Thursday, January 15, 2015

Your FOOT-What is the cuboid bone?

The cuboid bone is a bone on the outside of the foot. There is a misconception that this bone is next to the "pinky toe." However, the little toe is adjacent to the fifth metatarsal bone (a longer bone), which joins the cuboid. The cuboid can be injured by trauma (car accidents, falls), twisting or spraining of the ankle, repetitive movements (marching, operating a machine), or in other ways. There will be pain, swelling, and often inability to stand or walk due to an injury or break of the cuboid bone. Conventional x-rays and an exam by a podiatrist are needed to check the area. Occasionally, CT or MRI exams may be needed to determine the extent of the injury. After a diagnosis is identified, the injury can be treated with surgery or immobilization (casting, boots, etc.). The treatment plan will be determined by the extent of the injury (bone is out of place or involving a joint), age, activity level, bone density, and other factors. Healing of a foot fracture often takes 6-8 weeks and is followed by a course of physical therapy. Dr. Bender, 708-763-0580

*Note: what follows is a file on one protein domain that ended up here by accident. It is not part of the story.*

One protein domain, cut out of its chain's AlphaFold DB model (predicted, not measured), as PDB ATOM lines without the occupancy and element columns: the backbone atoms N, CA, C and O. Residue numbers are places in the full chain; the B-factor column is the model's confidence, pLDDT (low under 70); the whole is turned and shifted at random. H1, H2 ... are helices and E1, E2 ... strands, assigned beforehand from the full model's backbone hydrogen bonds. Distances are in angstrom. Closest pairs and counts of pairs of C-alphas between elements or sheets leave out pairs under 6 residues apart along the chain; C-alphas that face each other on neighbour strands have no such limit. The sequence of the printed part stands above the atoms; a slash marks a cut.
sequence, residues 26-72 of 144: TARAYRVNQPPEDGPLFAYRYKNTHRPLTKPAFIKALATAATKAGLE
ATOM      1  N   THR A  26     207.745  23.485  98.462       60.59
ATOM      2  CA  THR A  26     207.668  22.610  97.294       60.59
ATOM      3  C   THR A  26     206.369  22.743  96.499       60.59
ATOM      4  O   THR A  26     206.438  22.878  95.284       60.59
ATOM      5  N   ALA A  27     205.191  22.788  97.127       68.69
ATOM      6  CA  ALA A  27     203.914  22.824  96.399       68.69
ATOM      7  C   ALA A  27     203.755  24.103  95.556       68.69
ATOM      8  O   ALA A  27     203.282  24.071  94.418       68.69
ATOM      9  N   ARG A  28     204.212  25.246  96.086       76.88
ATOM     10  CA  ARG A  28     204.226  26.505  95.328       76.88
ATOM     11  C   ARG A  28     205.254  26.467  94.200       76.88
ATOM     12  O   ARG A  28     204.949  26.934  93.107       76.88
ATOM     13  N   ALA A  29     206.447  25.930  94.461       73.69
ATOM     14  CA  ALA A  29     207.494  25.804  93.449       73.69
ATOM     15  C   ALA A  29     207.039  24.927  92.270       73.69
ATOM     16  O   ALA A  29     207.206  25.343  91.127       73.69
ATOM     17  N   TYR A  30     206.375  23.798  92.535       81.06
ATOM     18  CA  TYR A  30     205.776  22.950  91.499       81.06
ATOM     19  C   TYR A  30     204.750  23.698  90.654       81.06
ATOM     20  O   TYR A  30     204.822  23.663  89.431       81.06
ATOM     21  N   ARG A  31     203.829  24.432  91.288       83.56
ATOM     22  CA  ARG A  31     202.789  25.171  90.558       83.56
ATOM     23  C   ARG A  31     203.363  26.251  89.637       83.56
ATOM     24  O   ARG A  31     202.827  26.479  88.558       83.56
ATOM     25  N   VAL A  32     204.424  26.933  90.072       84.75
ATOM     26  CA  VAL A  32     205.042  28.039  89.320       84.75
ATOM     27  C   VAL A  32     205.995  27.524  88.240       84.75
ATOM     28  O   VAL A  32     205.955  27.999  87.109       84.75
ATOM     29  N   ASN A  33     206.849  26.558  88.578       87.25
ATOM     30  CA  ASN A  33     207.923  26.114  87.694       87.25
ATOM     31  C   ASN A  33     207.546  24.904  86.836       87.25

Thursday, January 8, 2015

Carolina Panthers' player, Lotulelei, out of playoffs with Foot Fracture

As NFL playoff excitement builds, the Carolina Panthers defense will be weaker without Star Lotulelei, who sustained a foot fracture in practice on Tuesday. Lotulelei has undergone foot surgery to repair the break and will be out for the remainder of the playoffs. Reports state that he rolled his foot on another player's foot and developed the fracture. A common way that people develop sprains and breaks in the foot and ankle is when they step on an irregular surface and twist the foot inward. This is the most common way of developing a sprained ankle. Additionally, this motion can also cause excessive strain on the normal structures of the foot, causing breaks in the bones of the foot. If you twist your foot and the pain does not improve, you should see a foot specialist for an exam and x-rays. Ice, rest, strapping the foot, and elevation should also be started as soon as possible. Enjoy the playoffs! Dr. Bender, 708-763-0580